It seems here that the game developer has hooked into the event listeners for the A and B buttons to perform the same movement logic as in the event listener for update, which I assume fires any time an button was pressed.

In each of the on confirm do and on cancel do functions, the developer knows which button was pressed.

In the on update do function, the developer does a check of whether event.dx is 1 or -1 - seemingly to check for left or right movement.

In the on crank do function after a few lines that store values in variables, the developer updates the player's position based on whether a value is greater than or equal to a number...or less than or equal to a different number.

I assume those conditions determine which direction the crank was rotated.

on draw do
label "{points}" at 13,0
label "MISS" at 18,0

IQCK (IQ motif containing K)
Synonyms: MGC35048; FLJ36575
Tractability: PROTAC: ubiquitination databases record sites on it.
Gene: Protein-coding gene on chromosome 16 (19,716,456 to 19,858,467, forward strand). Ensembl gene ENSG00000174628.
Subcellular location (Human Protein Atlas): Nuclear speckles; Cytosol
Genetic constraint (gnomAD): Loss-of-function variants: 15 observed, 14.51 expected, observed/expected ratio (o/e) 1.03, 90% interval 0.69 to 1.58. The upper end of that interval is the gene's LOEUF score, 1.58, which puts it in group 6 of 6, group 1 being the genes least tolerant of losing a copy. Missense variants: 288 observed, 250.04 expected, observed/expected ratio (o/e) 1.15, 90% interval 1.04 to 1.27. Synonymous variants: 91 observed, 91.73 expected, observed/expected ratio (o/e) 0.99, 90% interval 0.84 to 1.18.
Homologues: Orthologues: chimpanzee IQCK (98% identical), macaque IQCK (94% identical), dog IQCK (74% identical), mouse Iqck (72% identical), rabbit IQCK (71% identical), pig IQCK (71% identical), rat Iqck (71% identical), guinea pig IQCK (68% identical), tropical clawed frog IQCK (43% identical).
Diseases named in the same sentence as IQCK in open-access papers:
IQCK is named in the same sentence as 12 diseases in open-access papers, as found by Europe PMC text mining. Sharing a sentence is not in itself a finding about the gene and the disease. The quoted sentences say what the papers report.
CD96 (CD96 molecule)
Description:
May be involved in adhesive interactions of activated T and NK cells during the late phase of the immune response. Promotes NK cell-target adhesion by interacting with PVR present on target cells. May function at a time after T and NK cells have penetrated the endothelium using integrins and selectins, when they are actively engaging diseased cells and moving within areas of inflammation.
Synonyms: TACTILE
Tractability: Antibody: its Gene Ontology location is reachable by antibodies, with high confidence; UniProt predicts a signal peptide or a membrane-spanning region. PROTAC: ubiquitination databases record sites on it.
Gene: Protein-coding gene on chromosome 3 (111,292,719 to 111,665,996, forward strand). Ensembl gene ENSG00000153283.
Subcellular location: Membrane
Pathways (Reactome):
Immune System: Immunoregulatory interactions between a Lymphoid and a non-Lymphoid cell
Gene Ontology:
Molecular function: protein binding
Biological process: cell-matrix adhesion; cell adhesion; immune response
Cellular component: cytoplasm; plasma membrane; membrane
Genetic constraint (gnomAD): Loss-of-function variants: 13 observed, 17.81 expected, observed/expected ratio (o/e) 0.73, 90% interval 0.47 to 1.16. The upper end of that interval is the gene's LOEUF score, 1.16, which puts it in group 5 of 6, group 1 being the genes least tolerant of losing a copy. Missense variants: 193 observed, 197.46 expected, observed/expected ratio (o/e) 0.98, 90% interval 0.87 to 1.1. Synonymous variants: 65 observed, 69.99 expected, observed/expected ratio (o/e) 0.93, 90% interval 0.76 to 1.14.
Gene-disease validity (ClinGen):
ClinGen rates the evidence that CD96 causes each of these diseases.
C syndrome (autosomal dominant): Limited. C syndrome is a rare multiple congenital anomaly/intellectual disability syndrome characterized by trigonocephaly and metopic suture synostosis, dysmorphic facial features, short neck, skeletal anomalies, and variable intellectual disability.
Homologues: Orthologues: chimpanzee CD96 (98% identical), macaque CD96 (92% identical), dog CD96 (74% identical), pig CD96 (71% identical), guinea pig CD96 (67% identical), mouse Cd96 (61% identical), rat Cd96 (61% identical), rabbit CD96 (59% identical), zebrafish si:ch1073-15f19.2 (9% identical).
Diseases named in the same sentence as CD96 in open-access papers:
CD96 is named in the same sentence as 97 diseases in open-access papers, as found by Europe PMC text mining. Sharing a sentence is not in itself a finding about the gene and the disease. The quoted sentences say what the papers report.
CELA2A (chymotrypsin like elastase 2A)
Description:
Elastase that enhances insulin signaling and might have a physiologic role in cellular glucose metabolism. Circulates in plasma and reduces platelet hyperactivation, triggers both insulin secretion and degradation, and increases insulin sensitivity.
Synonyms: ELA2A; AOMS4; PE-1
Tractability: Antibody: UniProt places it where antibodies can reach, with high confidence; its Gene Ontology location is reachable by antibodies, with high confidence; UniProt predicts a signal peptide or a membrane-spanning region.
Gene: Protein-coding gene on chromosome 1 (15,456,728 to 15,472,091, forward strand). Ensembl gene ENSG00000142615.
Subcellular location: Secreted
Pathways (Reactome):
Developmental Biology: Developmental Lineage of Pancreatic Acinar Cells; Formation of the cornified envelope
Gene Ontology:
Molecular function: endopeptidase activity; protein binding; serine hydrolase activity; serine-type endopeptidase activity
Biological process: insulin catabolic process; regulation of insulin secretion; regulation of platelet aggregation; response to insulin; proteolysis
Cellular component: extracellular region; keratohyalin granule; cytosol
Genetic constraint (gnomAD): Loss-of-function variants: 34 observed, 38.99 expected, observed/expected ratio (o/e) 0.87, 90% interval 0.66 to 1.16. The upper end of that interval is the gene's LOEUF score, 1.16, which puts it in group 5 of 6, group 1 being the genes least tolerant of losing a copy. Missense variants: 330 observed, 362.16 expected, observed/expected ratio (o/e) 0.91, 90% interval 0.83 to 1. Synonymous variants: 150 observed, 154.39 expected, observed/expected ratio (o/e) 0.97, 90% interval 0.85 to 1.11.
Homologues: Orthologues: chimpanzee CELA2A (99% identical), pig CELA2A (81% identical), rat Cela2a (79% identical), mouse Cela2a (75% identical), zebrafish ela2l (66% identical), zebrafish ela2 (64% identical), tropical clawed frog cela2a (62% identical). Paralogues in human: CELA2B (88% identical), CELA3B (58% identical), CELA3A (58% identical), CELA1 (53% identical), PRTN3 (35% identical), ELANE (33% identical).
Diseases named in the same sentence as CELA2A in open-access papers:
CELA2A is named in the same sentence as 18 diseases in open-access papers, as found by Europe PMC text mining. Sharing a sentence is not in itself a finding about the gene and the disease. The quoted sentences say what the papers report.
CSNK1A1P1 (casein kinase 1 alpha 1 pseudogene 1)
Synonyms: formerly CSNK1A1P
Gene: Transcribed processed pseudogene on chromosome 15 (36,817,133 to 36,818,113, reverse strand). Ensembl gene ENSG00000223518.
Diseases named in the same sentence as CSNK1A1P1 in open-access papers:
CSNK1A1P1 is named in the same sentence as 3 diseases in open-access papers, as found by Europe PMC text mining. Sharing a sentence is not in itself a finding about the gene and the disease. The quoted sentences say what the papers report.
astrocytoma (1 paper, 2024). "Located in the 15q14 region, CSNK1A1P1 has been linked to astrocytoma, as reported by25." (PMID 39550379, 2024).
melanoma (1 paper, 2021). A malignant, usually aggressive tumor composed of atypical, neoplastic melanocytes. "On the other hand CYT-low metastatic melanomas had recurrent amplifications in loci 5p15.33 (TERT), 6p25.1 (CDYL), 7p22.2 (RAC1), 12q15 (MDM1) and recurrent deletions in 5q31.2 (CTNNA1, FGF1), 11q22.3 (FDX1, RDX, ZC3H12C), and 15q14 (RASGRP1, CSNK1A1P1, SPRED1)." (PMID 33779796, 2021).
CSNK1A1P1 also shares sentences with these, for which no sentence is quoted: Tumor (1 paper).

if misses>=1 then
  draw "miss" at 21,1
if misses>=2 then
  draw "miss" at 20,1
if misses>=3 then
  draw "miss" at 19,1
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  • label ... at X,Y is new
  • Having played the game and seeing the use of coordinates, it seems this sets text from left-to-right starting at the given coordinate
  • misses must be initialized somewhere else in this or another script
  • It's odd that this logic moves some miss thing one more unit to the left depending on whether it is greater than 1, 2 or 3
  • Wait, nevermind. Playing showed me that miss is a tile representing a missed rescue. Each miss gives a strike, drawn from right-to-left. It makes sense now.

The next series of commands place specific tiles at specific positions in the room.

on update do, on confirm do, on cancel do

As mentioned earlier: